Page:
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X++, C# Comparison: Precompiler Directives [AX 2012]

Updated: June 10, 2009

Applies To: Microsoft Dynamics AX 2012 R3, Microsoft Dynamics AX 2012 R2, Microsoft Dynamics AX 2012 Feature Pack, Microsoft Dynamics AX 2012

X++ and C# share some keywords for their precompiler directive syntax, but the meanings are not always the same.

The following sections describe the similarities and differences between the precompiler directives used in X++ and C#.

Dd252587.collapse_all(en-us,AX.60).gifSimilarities

The X++ and C# compilers recognize many of the same keywords. In most cases, the keywords mean the same for both language compilers.

Dd252587.collapse_all(en-us,AX.60).gifDifferences

A fundamental difference between the precompiler directives in X++ versus C# is the #define keyword that both language precompilers recognize. Unlike C#, in X++ the #define directive requires a dot in its syntax. In X++, parentheses can be used to give the defined symbol a value. These differences are shown in the following examples:

  • In X++: #define.InitialYear(2003)

  • In C#: #define InitialYear

A minor difference is that in C# there can be spaces and tab characters between the # character and the directive keyword, such as # define Testing.

The following tables compare the details of precompiler directives between X++ and C#.

Dd252587.collapse_all(en-us,AX.60).gifIdentical Keywords

The following table lists precompiler directives that are similar in X++ and C#.

Keyword

X++

C#

Comments

#define

In X++, a precompiler variable name can be defined, and a value can be given to that variable.

In C#, a precompiler variable name can be defined, but no value can be given to that variable. Also, any #define in C# must occur at the top of the file, and cannot occur after any code such as a using statement or a class declaration.

The C# compiler can input a command line parameter of /define to define a precompiler variable name without defining the variable in any C# code file. The X++ compiler has no counterpart to /define.

#if

In X++, #if can determine whether a precompiler variable exists, and whether the variable has a given value.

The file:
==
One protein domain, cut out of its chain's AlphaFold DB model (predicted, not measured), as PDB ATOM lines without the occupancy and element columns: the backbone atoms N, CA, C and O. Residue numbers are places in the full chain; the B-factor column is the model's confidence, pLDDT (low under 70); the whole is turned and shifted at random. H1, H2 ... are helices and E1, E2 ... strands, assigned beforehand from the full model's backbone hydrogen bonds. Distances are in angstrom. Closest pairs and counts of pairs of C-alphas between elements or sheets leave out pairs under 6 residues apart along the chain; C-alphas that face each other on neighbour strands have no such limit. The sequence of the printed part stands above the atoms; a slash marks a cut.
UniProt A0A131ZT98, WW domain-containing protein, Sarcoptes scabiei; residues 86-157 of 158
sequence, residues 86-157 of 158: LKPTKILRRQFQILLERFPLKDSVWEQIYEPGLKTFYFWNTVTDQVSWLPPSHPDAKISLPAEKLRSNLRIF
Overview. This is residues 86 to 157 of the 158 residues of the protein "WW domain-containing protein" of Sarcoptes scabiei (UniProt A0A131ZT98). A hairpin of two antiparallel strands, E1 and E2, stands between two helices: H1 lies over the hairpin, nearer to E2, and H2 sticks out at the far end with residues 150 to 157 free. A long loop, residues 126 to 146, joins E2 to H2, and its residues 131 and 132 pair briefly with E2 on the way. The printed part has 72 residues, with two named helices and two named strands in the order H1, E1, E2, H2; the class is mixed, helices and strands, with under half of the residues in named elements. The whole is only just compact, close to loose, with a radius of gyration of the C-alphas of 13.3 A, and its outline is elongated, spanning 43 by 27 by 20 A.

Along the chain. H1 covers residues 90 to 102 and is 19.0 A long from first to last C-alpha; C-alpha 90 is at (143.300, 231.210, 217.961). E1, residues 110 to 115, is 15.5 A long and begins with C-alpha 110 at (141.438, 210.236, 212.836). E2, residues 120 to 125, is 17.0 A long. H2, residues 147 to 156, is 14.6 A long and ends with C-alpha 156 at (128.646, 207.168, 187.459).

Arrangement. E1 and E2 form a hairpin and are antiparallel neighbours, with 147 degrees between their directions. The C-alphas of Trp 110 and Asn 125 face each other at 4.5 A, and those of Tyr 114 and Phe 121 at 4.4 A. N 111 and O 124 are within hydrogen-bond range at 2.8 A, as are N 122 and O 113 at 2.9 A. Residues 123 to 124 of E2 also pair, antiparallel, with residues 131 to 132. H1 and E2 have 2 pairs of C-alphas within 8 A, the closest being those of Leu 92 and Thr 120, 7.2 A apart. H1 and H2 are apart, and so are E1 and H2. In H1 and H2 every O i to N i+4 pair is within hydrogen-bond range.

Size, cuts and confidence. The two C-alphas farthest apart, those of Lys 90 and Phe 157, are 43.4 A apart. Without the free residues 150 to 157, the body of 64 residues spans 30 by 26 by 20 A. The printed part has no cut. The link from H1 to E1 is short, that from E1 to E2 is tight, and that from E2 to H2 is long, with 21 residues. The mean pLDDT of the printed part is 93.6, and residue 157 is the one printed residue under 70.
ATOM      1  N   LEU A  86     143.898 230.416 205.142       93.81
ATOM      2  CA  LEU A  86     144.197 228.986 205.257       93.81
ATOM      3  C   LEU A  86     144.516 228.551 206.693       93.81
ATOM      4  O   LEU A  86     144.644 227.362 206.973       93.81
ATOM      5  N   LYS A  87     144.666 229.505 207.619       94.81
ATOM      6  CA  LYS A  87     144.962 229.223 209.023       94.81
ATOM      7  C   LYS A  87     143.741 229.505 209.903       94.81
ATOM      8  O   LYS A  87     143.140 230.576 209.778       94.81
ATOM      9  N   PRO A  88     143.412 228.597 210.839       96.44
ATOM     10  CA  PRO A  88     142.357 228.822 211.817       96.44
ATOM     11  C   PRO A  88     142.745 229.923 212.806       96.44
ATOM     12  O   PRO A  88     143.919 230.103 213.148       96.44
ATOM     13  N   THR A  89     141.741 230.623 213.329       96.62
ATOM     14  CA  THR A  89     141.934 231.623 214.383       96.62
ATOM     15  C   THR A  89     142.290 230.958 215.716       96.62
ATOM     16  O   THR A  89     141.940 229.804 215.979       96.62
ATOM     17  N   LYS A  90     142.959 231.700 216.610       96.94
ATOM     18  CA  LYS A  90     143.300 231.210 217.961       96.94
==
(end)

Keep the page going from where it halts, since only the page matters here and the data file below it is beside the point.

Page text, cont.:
In C#, #if can only determine whether a precompiler variable exists. It cannot test for any value because no value can be assigned.

#endif

In X++, #endif marks the end of an #if block. It also ends an #ifnot block.

In C#, #endif marks the end of an #if block, regardless of whether the block includes a #else.

Dd252587.collapse_all(en-us,AX.60).gifDifferent Keywords with the Same Processing Result

The following table lists precompiler directives that are named differently in X++ and C#, but that give the same results when processed.

X++

C#

Comments

#ifnot

#if

#else

There is no #else directive in X++, but the #ifnot provides similar functionality. In X++, #ifnot can determine whether a precompiler variable exists, and whether the variable does not have a specific given value.

In C#, #if can determine whether a precompiler variable exists when the ‘!’ symbol is prefixed to the variable name.

//BP Deviation documented

#pragma warning

These X++ and C# entries are not equivalent, but there is a partial similarity. Both suppress compiler warning messages.

#macrolib

.HPP file in C++

There is a partial similarity between the X++ directive #macrolib versus an .HPP file in C++. Both can contain several #define statements.

Dd252587.collapse_all(en-us,AX.60).gifPrecompiler Directives Exclusive to X++

The following table lists X++ precompiler directives that have no direct counterpart in C#.

X++

Comments

#linenumber

The #linenumber directive is for obtaining the line number, so that it can be output to the Infolog.

The C# directive #line is different because its purpose is for setting the line number.

#defdec

#definc

#globaldefine

In X++, there is a small difference between #globaldefine versus #define. The difference is that #globaldefine never overwrites a current nonnull value that was assigned to a precompiler variable by #define.

C# has nothing similar to this difference, because in C#, a precompiler variable name cannot be given a value.

#localmacro

#macro

In X++, #localmacro enables you to assign a multiline value to a precompiler variable. #macro is a synonym, but #localmacro is recommended.

In C#, the #define directive has part of this functionality, but it cannot assign a value to a precompiler variable.

#globalmacro

In X++, #globalmacro is almost the same as the preferred #localmacro.


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